On the surface it would appear that this honorable and altruistic role is quite easy. After all, all we have to do is just candidly speak out the truth. In fact, it is one of the most difficult and challenging roles to attain and maintain. It takes a special kind of courage and commitment to be totally truthful. Honest critics will often be attacked and vilified. Our adversaries may say that our criticism is "the same old chiropractic versus medicine" controversy and will obfuscate the truth by saying we are "bashing" or being hostile, divisive and uncooperative. To some doctors, cooperating and working together means looking the other way when they do something stupid or dishonest. It's not an easy position to take, but we must do it, for the sake of our patients and to do what we know is right.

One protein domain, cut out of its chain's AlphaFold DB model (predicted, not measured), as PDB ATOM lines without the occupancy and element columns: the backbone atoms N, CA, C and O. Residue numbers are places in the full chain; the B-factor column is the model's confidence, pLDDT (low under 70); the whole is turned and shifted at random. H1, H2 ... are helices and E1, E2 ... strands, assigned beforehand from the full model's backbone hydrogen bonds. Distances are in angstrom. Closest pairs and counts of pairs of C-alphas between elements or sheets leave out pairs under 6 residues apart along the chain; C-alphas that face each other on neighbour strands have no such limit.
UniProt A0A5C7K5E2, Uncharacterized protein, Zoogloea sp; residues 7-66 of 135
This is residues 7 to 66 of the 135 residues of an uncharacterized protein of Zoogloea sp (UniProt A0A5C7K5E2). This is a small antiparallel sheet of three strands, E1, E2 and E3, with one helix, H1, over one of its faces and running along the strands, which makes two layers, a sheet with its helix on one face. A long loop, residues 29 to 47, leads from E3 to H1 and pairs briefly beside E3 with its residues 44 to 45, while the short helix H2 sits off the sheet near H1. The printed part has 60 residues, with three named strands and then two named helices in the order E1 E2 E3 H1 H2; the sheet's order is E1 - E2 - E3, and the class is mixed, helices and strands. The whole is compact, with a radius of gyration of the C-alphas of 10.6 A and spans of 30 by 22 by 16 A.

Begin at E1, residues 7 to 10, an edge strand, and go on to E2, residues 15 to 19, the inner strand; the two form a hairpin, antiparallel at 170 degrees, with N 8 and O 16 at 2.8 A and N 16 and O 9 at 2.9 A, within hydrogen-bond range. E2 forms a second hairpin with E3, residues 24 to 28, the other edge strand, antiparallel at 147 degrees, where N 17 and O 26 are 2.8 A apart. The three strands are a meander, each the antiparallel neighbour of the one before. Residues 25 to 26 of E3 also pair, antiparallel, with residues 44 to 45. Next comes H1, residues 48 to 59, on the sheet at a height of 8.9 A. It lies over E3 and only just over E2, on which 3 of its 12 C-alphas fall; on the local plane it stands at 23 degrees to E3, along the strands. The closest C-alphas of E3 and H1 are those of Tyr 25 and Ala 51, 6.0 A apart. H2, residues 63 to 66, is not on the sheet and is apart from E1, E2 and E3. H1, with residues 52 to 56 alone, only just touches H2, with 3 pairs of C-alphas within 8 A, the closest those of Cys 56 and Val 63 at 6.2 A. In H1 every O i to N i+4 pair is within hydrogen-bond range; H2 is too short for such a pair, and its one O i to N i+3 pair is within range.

To prevail in this matter, the public needs to hear the same message repeated from hundreds of different sources until it becomes accepted by the public. There is actual truth and then there is what the public perceives as the truth. Too often, physicians choose to take the easy way out Championing the truth is a two-way street. It also means being truthful to ourselves. We cannot be critical of medical abuses while looking the other way if our own members conduct themselves dishonestly. We have a fine code of ethics and need to see that it is honestly observed by our members. Nothing can devastate a profession more lethally than if its members allow it to decay from within. We need to assertively and willingly cooperate with any state and federal authorities to see that our members conduct themselves in an honest and honorable manner deserving of our profession.
It takes courage and wisdom to acknowledge to ourselves when we make mistakes (and we all do), yet we will be doomed to repeat these mistakes over and over again if we don't face up to them, and when we do we will always make them for the first time. As the old saying goes, we either learn from our past mistakes in history or we are doomed to repeat them.